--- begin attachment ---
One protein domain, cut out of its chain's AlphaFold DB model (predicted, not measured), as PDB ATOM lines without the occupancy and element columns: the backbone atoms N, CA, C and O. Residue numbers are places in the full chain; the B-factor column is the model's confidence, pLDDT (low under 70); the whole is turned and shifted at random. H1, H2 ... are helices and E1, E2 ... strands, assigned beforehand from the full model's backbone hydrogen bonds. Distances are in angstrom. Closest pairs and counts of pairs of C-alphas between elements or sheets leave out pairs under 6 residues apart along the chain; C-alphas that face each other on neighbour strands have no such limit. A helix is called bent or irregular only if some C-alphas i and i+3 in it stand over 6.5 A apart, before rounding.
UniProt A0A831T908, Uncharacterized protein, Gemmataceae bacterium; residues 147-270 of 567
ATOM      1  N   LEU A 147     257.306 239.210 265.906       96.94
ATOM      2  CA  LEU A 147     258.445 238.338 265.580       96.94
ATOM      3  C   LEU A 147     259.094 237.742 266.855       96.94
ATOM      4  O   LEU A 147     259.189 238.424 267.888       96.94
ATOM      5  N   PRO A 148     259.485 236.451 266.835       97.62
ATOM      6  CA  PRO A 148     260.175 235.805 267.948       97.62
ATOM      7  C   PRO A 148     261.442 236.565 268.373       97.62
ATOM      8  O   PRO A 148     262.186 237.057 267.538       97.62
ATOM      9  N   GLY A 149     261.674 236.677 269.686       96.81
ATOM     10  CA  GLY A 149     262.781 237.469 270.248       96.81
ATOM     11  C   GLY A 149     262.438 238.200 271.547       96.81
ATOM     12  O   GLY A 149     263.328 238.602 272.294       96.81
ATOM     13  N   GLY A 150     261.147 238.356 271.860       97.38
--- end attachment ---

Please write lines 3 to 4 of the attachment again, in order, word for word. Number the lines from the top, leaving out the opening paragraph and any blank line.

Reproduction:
ATOM      2  CA  LEU A 147     258.445 238.338 265.580       96.94
ATOM      3  C   LEU A 147     259.094 237.742 266.855       96.94